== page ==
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March 2011 Yoga and The Present Moment

Dear Yoga Friends,

In a yoga class a few weeks ago something happened that is still fresh in my mind. A cell phone rang. This, in and of itself, is rather unremarkable. With the increased pace of life and communication, we have come to accept this, and we readily forgive one another for forgetting to turn our phones off. However, in this case, a student actually answered the phone and took the call. The student walked out of the room, leaving the door open, voice still audible to the rest of us, oblivious to the impact on the yoga class.

Except in situations where a doctor is on call or a spouse or significant other may go into labor at any moment, all of which are relative rarities, this is the first time this has come up for me. Of course I can quickly go to anger, which I did, but within moments the anger faded and sadness replaced it. Eventually the sadness moved to forgiveness and a renewed commitment on my part to treasure and guard the experience of the moment.

Yoga, more than ever, offers us an escape, not from reality, but to reality. The beauty and special qualities of the present moment are more relevant than ever. We have tools at our disposal that allow us to be interrupted and to interrupt others at a higher level of frequency than ever before. These tools give us unprecedented access to information, but at the same time, they have made it much more challenging to simply be. Ironically, the perceived reality of text messages to be answered, emails to be replied to, phone calls to be answered, checking whether messages have arrived, web searches to be made instantly after a moment's thought triggers them, etc., often trumps the true reality of billowing clouds in the sky, rain on one's face, a friend in need of attention, the breath, and the miracle of life that is every moment.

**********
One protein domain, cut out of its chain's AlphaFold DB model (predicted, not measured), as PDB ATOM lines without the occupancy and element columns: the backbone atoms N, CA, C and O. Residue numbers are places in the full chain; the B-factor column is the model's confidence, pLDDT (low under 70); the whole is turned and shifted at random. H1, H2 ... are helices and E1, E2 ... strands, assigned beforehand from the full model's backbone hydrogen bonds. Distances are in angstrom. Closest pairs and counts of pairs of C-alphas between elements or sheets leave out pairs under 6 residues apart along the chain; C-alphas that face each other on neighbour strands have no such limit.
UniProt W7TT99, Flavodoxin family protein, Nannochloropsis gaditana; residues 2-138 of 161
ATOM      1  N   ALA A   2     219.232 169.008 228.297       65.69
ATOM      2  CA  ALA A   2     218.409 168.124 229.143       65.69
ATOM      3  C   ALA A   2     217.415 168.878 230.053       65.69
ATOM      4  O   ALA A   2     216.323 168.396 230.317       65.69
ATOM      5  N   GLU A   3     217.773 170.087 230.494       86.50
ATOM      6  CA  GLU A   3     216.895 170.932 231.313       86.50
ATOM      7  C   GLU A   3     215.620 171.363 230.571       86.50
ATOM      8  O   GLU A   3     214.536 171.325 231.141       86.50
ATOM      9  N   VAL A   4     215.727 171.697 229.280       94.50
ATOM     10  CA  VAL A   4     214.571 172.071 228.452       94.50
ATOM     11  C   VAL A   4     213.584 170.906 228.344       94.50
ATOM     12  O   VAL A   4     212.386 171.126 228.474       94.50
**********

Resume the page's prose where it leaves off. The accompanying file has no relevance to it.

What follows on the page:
Yoga is one proven means to escape to reality. Yoga does not corner the market in this regard, but it has some significant advantages over climbing glaciers, bungee jumping, and other activities that require focusing on the moment. Yoga requires no special equipment (though the marketers have moved in heavily here with many yoga products). 99% is still just getting onto the floor and doing a pose. More importantly, aside from its therapeutic and healing properties, yoga has the spiritual purpose of directing one's mind towards a true reality, where you can let go of your worries, many of which are manufactured by your mind, and become more focused on what is actually going on with your body, your breath, and your mind, in a context where you are working at a perceived limit. In this way, yoga absorbs you in something larger and more fundamental than day-to-day concerns.

What does this have to do with dog pose? Well, let's do dog pose right now and find out! Hope to see you soon in the moment...



Chad Balch